Mr Morrison said he was not advised of the Trump administration’s intentions prior to the strikes, but was in “constant contact” with allies in the region and had made efforts to ensure the safety of Australians.
“The United States took this action based on their own information and they took that action without discussing it with partners,” Mr Morrison said on Saturday.
He said he had “been aware” of Mr Trump’s concerns in relation to some practices by Iranians “for some time”, but he would “leave it to them to talk to what their actions are”.
“We’ve been aware of their strong views about those things for many years and I think that speaks for itself,” Mr Morrison said.
“We are very mindful and have spent a lot of effort focusing on those Australians who find themselves in the Middle East at this point and particularly in Iraq and also in diplomatic posts in the region.
“Our goal remains a united and stable Iraq, which is what also the Canadian government have said and we echo the sentiments they’ve expressed.”
The strike has marked a major escalation in the conflict between Washington and Iran, as Iran vowed “harsh retaliation”.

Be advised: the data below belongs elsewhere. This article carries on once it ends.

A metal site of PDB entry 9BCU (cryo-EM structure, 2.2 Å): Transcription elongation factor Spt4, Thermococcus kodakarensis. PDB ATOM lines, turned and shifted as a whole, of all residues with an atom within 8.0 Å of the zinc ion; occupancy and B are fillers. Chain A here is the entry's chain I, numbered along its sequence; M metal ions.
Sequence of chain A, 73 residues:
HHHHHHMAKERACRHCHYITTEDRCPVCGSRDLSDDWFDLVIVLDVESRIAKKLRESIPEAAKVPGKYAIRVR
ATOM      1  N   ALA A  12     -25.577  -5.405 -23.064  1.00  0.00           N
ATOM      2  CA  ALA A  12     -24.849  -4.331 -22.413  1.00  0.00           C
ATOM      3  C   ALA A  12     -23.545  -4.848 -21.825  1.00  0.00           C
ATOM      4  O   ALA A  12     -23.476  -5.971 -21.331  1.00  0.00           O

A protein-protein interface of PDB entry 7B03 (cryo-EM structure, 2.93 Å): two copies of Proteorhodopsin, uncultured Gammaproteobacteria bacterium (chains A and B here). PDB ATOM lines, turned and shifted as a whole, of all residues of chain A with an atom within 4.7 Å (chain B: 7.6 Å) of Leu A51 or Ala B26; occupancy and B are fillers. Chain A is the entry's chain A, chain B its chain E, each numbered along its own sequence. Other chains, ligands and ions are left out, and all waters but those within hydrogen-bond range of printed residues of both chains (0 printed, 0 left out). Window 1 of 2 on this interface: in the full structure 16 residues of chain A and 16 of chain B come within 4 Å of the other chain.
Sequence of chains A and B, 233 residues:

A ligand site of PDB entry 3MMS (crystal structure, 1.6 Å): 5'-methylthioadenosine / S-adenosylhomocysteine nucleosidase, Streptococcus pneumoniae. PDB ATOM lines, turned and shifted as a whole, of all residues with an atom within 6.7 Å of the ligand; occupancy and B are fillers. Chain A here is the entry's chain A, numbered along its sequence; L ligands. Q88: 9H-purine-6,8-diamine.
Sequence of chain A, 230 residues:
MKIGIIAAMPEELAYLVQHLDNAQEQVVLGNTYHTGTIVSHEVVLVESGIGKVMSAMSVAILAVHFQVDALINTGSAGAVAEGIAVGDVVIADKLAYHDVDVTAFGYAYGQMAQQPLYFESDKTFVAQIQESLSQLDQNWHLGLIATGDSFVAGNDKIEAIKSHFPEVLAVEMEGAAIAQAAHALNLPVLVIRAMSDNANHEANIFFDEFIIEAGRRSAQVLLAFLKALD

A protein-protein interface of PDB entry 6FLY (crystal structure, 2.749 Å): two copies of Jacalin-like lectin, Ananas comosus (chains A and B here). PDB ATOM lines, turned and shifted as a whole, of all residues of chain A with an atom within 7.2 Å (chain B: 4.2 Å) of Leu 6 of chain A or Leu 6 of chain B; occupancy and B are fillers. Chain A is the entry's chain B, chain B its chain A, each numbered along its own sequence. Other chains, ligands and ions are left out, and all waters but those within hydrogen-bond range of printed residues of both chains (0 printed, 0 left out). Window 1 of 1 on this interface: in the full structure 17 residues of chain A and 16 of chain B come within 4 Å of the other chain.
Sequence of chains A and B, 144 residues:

The two nations have faced repeated crises since Trump withdrew from the 2015 nuclear deal and imposed crippling sanctions.
British government officials expressed alarm about the lack of consultation from the US, with Downing Street taken “by surprise”, causing anger among ministers who had to scramble to react to the rapidly-escalating crisis.
Mr Morrison said Australia’s Baghdad embassy had moved to “a very heightened sense of security” and was “effectively in lockdown” following the strikes.
He said Australia’s 2000 personnel deployment was “always under constant reassessment” and this was particularly the case in the Middle East.
“We have personnel in Iraq in three separate locations and the CDF
Loading[Chief of the Defence Force, General Angus Campbell] and his team are doing a reassessment but we are making sure that they are as safe as we can make them,” he said.
Mr Morrison said Australian Defence Minister Linda Reynolds and Foreign Minister Marise Payne would be speaking to the US counterparts on Saturday.
Australia has committed the HMAS Toowoomba, with 177 sailors, to join a US-led coalition to guard against oil supplies being threatened by Iran in the increasingly tense Strait of Hormuz in February.
Mr Morrison said the ship would be making its way towards India in the coming days and the government would “continue to monitor that situation very closely”.
Mr Trump said he ordered the killing of Soleimani because the general was “plotting to kill” many Americans and was also responsible for killing and wounding “thousands” of Americans in the region.
“He should have been taken out many years ago,” Trump tweeted from his private club in Palm Beach, Florida, where he was on holiday.
Rob Harris is the National Affairs Editor for The Sydney Morning Herald and The Age, based at Parliament House in Canberra